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Oakland Loses Court Battle Over Coal Terminal for the Second Time




Image of the covered rail car that ITS proposed to transport coal. Photo courtesy of ITS.

The City of Oakland was rebuffed for a second time in its attempt to prevent the shipment of coal through Insight Terminal Solutions (ITS) under a contract with Oversize Bulk Commodity Terminal (OBOT) at the Oakland Army Base.

On May 26, 2020, the United States Ninth Circuit Court of Appeal upheld a May 15, 2018, ruling by US District Court Judge Vince Chhabria that the City of Oakland failed to prove that the transportation of coal through the city posed a substantial health and safety hazard to Oakland residents.

Judge Chhabria found that Oakland lacked substantial evidence to prove coal shipment was substantially dangerous because the record it relied on “was riddled with inaccuracies, major evidentiary gaps, erroneous assumptions, and faulty analyses.”  The court further found that emissions estimates provided by Environmental Science Associates (“ESA”) were “unreliable based on five flaws in ESA’s analysis.”

Based upon those findings, and others, Judge Chhabria ruled that the city breached its 2013 contract with OBOT, the master developer of the terminal. OBOT may now be eligible for hundreds of millions of dollars in damages caused by the city’s failure to issue the necessary permits to begin construction of the terminal.  These damages will ultimately be shouldered by Oakland’s taxpayers.

After hearing city and community concerns about the project, ITS, the terminal builder and operator, tried to strike a compromise.  ITS’s proposed compromise included: a.) building a state-of-the-art terminal with hermetically sealed loading and transporting systems to prevent dust from escaping during the processing of coal and all other commodities, b.) a community benefits package totaling $6 million a year for 66 years controlled by a citizen commission which would decide how money should be allocated, and c.) a phasing out of coal processing by 2040, which is five years ahead of Gov. Gavin Newsom’s goal of ending fossil fuels usage by 2045 as published in SB 100. ITS’s proposal was not accepted.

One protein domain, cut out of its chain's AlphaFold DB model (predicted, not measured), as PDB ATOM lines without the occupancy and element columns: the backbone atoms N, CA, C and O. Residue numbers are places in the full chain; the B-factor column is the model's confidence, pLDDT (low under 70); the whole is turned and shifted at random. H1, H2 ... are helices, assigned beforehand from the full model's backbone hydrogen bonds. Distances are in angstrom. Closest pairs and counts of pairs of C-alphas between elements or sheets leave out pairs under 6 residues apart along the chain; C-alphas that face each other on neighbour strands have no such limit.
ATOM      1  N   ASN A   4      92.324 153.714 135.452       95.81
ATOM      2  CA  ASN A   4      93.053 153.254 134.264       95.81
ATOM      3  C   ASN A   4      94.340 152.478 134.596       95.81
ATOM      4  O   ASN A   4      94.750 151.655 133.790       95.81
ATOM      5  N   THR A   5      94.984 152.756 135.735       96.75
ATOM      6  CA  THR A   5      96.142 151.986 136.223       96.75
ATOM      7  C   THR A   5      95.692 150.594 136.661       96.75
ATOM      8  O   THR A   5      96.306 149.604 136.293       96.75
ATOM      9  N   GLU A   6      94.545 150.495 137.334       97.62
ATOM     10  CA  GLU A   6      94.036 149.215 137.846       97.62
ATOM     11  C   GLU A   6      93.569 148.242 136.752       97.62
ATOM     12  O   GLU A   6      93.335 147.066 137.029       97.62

The city played a risky game and lost.  Now that the Court of Appeals has affirmed the lower court’s decisions in favor of the developers, ITS is not required to offer any mitigations or community benefits under the terms of the court ruling.

Nevertheless, ITS’ CEO, John Siegel, has said he will stand by his commitment to community benefits under the Oakland Initiative. “No matter whether the court requires this or not, we want to help underserved communities with jobs and benefits. We believe we all do better when everyone has a chance to benefit.”

Siegel went on to say he is still willing to talk to the city about other concessions and that ultimate decisions on those issues depend on how the city moves forward.

The City Council approved a development agreement with a unanimous vote on June 18, 2013.  Importantly, Judge Chhabria found, and the court of appeals affirmed, “the agreement did not limit the types of bulk goods that could be shipped through the terminal. And prior to its execution, Oakland had some indication that coal was one of the potential commodities that might be handled.”

The Court ruled that after the city had entered into an agreement, to prevent the shipment of coal through the terminal, it would have to prove that such shipment created a substantial health and safety risk to residents.  On June 27, 2016, the City Council passed a resolution declaring that the transport of coal posed a health and safety hazard to residents.  They based that determination in large part ESA’s severely flawed study presented at a City Council hearing.

“The question now is will the City Council throw good money after bad?” asked Greg McConnell, a consultant working with ITS.  McConnell – who has more than three decades of experience navigating choppy political waters – points out that the city currently has an estimated $120 million deficit, and he questioned whether it makes sense to spend hundreds of thousands more continuing to appeal a decision that has already lost twice in court.

“At a time when the city is reeling from major budget shortfalls and planning to lay off workers and cut vital services that taxpayers desperately need, it does not make sense to continue wasting money on this losing case,” McConnell stated. “That would be a double whammy to Oakland residents.”

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